Ref justice for Suarez will cost us -- Rodgers
LIVERPOOL captain Steven Gerrard described hat-trick scorer Luis Suarez as a "magician", but the one thing that the striker cannot conjure up is a penalty -- which is something the club is becoming increasingly alarmed about.
Manager Brendan Rodgers fears that Suarez could become a similar figure to Andy Johnson by developing a reputation as the Premier League's serial diver.
Rodgers made his concerns clear to referees chief Mike Riley in the build-up to this game, but Mike Jones still chose to ignore a blatant foul on Suarez in the box. Suarez was impeded by Leon Barnett while the score was 1-0, the Uruguayan having driven in the opener after just 68 seconds.
Is Suarez the new Johnson? "There is that fear," said the Liverpool manager. "We just have to hope that these penalties that we don't get won't come back to haunt us."
It could be argued that Rodgers' unusual step of addressing Riley before this match was counter-productive. Every time Suarez goes down in the penalty area there will now be added scrutiny, and referees are unlikely to want to be seen as being influenced by outside pressure.
But Rodgers argued: "I wasn't making the call to get a penalty. I was just making my point. But I think everyone in the ground saw it was a penalty. Apart from Mike. Luis doesn't get the rub of the green from officials."
Suarez must be commended for his response to that call going against him -- and a subsequent dreadful one-on-one miss -- as he added a second goal with a delightful finish just before the break.
From then onwards, Liverpool took a firm grip, with Suarez also creating openings, not just finishing.
"He's a magician when he's on it and he was certainly on it here," said Gerrard. "He scored three but could easily have had five or six goals himself out there and should have had a penalty."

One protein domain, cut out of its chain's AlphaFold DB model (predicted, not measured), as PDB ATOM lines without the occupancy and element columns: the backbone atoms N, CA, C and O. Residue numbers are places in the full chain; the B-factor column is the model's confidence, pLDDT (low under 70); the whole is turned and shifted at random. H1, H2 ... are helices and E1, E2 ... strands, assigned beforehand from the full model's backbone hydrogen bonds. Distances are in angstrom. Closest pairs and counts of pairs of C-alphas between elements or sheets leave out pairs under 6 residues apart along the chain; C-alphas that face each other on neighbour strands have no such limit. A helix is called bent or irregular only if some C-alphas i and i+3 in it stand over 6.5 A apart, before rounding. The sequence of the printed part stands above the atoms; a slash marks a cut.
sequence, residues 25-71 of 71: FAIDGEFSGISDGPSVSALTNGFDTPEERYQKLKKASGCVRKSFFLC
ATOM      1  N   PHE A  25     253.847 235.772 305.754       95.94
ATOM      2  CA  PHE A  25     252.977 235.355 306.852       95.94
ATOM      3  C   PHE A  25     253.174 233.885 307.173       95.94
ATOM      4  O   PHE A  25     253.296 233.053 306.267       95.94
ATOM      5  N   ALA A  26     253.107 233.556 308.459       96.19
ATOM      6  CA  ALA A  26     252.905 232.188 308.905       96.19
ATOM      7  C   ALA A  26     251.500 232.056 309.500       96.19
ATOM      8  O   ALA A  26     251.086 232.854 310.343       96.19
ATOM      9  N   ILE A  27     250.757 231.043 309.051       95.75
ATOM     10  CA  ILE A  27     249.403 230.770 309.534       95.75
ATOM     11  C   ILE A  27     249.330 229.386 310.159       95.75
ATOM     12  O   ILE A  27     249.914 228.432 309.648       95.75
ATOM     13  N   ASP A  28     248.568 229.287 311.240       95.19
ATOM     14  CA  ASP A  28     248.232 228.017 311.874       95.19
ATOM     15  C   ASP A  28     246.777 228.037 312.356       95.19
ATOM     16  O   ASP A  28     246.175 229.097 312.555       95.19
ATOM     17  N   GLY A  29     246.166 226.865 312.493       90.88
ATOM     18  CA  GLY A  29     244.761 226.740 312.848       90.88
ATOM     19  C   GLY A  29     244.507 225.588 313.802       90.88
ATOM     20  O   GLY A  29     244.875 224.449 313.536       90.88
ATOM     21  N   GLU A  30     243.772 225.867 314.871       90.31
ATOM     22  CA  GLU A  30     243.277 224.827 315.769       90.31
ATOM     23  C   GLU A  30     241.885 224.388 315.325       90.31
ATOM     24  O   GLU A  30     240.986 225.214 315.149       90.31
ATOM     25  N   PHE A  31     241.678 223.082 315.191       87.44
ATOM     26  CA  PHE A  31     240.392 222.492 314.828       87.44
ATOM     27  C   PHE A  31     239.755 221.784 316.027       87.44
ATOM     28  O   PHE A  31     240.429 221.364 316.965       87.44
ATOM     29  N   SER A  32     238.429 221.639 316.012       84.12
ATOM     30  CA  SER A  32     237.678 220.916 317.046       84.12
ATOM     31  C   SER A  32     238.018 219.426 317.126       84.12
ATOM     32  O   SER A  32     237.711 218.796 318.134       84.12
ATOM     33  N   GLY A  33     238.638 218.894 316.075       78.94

Having ended Liverpool's winless start in the league, Suarez tweeted: "Very important victory to gain confidence." It was not just the Suarez show, though. A striking aspect of this developing Liverpool team is its ball retention and measured passing style. Rodgers' philosophy already seems to be seeping into their midfield play.
The effect was clear on Gerrard, whose passing was simple but effective -- rather than over-ambitious. Joe Allen was also looked smooth and economical in possession, while Suso picked out his targets nicely. Nuri Sahin tended to operate further forward and provided some perfect service for Suarez.
The pair linked up for the two goals that made the game safe, stretching the score from 2-0 to 4-0 in a 10-minute spell early in the second half as they set each other up for strikes.
Suarez clearly appreciated him, as he posed for a photograph in the dressing-room alongside Sahin and the match ball.
Rodgers sees Sahin as an embodiment of that type of football he wants to play. Sahin also appears to be a potential long-term successor to Gerrard.
The Liverpool manager said: "He was captain of Borussia Dortmund at a young age so he's got natural leadership qualities."
Gerrard himself added a fifth goal, after good work by Raheem Sterling, who is one of many improving, young Liverpool players.
The Liverpool captain credited Rodgers for picking them, saying: "You need to have a manager who has the bottle and puts his neck on the line by giving them a chance."
Norwich managed consolation strikes from Steve Morison and Grant Holt, but their defence was torn apart. (© Daily Telegraph, London)